Third Generation Toyota Tundra Master Thread

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I really hope the tundra continues with a V8. 450 plus hp will be fine. 10 speed auto. Over 20 miles on the highway will be nice.
 
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I'm not sure how much of this I should really believe. I do believe a hybrid will be an option as well as multiple powertrain options, turbocharging is a maybe. I don't think they would have specific numbers like this that just average people at the plant would know either. Secondly, 30 mpg seems like a pipe dream. If it gets that then that's awesome but wouldn't that steal a lot of sales from Tacoma? Tacoma is there bread and butter so building a half ton that would rob it of its midsize truck crown seems a little odd. We will see though. Really hoping it debuts as a 2021 model year and is shown at one of the auto shows this coming winter. Time will tell.
 
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ssun30

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30MPG is indeed questionable considering the same powertrain with a less hungry ICE only managed 28MPG on the much sleeker and lighter LC500h.
 

maiaramdan

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Which if true will ignite the question of "why they didn't put it in the LS!!!"

But how knows , maybe they finished it after the LS design was completed
 

Gecko

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A new Toyota Tundra is around the corner, and our spy shooters think they caught a hybrid model out testing. We previously wrote about a rumor that the truck would get a hybrid powertrain, but there was no evidence of it at that point. Now, we feel a bit more confident that Toyota is at least testing the Tundra with a hybrid powertrain.

The photographers say they heard the hum of the electrics, followed by the noise of an engine kicking on around 25-30 mph on multiple occasions while tailing the truck seen here. Our previous story speculated that Toyota could use a hybridized version of the 3.5-liter twin-turbo V6 we saw make its debut in the Lexus LS500. Another possible powertrain option could also be borrowed from the LS500h. That one uses a naturally aspirated V6 and an electric motor for a total system output of 354 horsepower and 369 pound-feet of torque. If it's the former, we'll expect significantly more power, with the powertrain likely being considered for a flagship version of the truck. Our guess would put a hybridized version of the twin-turbo V6 at about 450-500 horsepower.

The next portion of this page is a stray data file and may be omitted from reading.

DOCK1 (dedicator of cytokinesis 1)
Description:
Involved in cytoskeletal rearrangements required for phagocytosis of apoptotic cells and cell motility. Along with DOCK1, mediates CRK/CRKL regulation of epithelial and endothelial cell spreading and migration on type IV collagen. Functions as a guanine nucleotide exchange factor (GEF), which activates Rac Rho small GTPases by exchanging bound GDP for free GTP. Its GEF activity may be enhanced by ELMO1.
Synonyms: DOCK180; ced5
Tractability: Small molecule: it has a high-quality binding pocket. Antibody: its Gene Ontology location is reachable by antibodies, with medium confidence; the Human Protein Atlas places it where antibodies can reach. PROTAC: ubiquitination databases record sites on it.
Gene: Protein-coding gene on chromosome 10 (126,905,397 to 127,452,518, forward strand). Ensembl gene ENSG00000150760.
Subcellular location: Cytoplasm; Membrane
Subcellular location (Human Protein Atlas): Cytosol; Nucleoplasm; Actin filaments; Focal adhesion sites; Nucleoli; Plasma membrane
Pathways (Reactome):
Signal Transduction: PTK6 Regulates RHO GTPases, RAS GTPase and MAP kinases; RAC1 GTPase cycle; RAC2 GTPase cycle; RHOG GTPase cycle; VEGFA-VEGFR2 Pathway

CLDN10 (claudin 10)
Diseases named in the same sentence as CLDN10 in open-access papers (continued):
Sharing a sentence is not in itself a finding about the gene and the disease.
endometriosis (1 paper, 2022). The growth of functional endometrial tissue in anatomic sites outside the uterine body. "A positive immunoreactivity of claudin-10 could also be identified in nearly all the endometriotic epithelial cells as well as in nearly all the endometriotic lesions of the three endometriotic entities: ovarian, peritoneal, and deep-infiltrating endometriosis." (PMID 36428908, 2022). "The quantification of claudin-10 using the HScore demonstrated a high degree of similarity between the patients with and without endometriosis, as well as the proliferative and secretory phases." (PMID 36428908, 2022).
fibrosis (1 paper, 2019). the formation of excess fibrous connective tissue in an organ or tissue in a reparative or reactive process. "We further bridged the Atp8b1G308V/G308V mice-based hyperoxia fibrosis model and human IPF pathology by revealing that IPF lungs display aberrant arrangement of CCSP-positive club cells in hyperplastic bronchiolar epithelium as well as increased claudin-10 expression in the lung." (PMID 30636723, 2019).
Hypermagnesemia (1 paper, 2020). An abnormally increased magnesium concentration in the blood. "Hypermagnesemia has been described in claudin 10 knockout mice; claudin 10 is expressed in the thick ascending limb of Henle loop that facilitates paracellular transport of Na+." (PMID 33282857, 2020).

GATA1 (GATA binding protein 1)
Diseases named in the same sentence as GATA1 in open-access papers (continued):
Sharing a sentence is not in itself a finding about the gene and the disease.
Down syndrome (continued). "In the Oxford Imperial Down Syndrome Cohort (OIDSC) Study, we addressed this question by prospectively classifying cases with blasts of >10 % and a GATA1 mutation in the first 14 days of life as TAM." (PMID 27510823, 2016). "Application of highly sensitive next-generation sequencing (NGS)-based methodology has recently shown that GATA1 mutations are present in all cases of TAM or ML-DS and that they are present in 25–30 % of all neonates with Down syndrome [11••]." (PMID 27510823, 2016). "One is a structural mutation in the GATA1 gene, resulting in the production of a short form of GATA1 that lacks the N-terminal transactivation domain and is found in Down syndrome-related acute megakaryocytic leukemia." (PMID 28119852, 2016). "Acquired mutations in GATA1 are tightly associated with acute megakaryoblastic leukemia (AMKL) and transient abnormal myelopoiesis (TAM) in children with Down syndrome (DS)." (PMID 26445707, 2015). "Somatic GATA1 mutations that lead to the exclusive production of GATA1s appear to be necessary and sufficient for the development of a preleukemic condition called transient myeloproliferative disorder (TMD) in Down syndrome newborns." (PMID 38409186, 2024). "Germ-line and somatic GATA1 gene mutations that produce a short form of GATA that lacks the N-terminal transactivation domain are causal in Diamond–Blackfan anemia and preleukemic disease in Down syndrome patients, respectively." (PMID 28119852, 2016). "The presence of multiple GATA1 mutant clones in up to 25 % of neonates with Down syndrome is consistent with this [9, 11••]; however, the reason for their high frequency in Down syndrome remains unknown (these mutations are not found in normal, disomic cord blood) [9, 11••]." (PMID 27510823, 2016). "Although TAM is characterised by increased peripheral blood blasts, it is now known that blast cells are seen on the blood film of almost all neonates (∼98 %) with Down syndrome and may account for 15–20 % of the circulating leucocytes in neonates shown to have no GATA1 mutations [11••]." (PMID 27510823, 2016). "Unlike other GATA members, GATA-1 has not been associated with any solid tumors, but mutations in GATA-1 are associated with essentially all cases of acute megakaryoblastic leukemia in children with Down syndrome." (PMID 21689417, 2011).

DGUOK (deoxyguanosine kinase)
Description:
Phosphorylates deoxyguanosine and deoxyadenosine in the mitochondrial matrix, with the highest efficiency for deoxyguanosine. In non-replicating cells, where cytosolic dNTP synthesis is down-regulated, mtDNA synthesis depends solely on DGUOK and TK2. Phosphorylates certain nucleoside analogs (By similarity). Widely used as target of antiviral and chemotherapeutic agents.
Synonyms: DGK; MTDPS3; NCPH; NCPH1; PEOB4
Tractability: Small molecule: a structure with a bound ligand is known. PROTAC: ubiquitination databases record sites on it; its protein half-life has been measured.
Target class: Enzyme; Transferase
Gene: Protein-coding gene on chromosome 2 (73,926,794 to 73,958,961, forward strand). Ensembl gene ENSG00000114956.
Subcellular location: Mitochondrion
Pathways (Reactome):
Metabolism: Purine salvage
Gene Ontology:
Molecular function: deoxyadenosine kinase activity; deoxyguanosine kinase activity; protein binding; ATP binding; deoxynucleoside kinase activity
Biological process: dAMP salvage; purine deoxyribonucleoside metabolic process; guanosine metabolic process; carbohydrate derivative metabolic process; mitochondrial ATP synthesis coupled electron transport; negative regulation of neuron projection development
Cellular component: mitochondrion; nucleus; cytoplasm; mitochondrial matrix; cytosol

This particular tester doesn't look like a "flagship" truck with the small, steel wheels, but who knows what Toyota is up to with its test vehicle. Physical details of the Tundra mule we see here are similar to the previous set of photos we got. Toyota is still trying extra hard to make sure we can't see what's going on with the rear suspension, implementing all sorts of brushes and blockers. Everything rear of the cab is kept tightly under wraps, and the front end gets the same treatment. None of the lights appear to be production units at this point, but they're covered up nonetheless.

A previous report told us that the new Tundra and Tacoma would share a platform internally called F1. We expect the first truck on this platform to be revealed in 2020, so that tells us we'll see the new Tundra next year sometime — the Tacoma likely still has a bit of a wait until its next overhaul. Hybridization, with still unknown amounts of power, will likely be along for the ride when the truck is finally shown.

Source and more pics: https://www.autoblog.com/2019/06/11/2021-toyota-tundra-hybrid-spy-photos/

Toyota wants to make sure that people don't see what the back half of this thing looks like underneath - axles, packaging, etc.
 

Will1991

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If a Thundra gets a TT V6 Hybrid option before a LS or LC... Something is really wrong within Lexus and someone should be fired...
 

maiaramdan

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It won't get it before LS or LC Tundra appearance will be end of 20 or beginning of 21 which by time maybe able to see LC or LS facelift or maybe even both within Tokyo show this year to Tokyo Olympics next year